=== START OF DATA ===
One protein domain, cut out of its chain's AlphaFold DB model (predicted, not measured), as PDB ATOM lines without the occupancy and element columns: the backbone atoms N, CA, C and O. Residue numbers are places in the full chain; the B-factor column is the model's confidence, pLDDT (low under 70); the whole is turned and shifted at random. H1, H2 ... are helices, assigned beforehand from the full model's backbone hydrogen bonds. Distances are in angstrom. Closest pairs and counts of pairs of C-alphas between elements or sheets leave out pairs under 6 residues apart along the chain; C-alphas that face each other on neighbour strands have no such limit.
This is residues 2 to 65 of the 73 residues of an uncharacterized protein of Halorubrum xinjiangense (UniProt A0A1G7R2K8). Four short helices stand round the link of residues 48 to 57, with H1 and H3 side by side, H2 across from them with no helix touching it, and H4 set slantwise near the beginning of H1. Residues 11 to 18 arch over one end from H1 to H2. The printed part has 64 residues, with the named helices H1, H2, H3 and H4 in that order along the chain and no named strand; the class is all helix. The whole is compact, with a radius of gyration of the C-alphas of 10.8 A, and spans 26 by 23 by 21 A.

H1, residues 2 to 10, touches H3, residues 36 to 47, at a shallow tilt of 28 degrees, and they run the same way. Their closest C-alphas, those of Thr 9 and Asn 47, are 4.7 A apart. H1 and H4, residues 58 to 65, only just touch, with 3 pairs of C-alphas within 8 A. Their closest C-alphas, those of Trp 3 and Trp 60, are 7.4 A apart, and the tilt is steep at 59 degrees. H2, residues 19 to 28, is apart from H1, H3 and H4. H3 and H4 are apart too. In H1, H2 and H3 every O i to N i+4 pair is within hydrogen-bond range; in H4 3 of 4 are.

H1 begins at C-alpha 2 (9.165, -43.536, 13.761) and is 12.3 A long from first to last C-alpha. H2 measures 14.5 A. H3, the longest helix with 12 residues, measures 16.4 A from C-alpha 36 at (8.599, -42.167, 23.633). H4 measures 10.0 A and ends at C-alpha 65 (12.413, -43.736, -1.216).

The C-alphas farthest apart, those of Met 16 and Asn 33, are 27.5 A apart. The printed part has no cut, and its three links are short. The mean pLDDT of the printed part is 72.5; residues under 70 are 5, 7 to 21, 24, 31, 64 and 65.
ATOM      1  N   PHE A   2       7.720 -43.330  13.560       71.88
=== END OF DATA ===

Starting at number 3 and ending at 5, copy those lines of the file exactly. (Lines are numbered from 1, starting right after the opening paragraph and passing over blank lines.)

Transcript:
H1 begins at C-alpha 2 (9.165, -43.536, 13.761) and is 12.3 A long from first to last C-alpha. H2 measures 14.5 A. H3, the longest helix with 12 residues, measures 16.4 A from C-alpha 36 at (8.599, -42.167, 23.633). H4 measures 10.0 A and ends at C-alpha 65 (12.413, -43.736, -1.216).

The C-alphas farthest apart, those of Met 16 and Asn 33, are 27.5 A apart. The printed part has no cut, and its three links are short. The mean pLDDT of the printed part is 72.5; residues under 70 are 5, 7 to 21, 24, 31, 64 and 65.
ATOM      1  N   PHE A   2       7.720 -43.330  13.560       71.88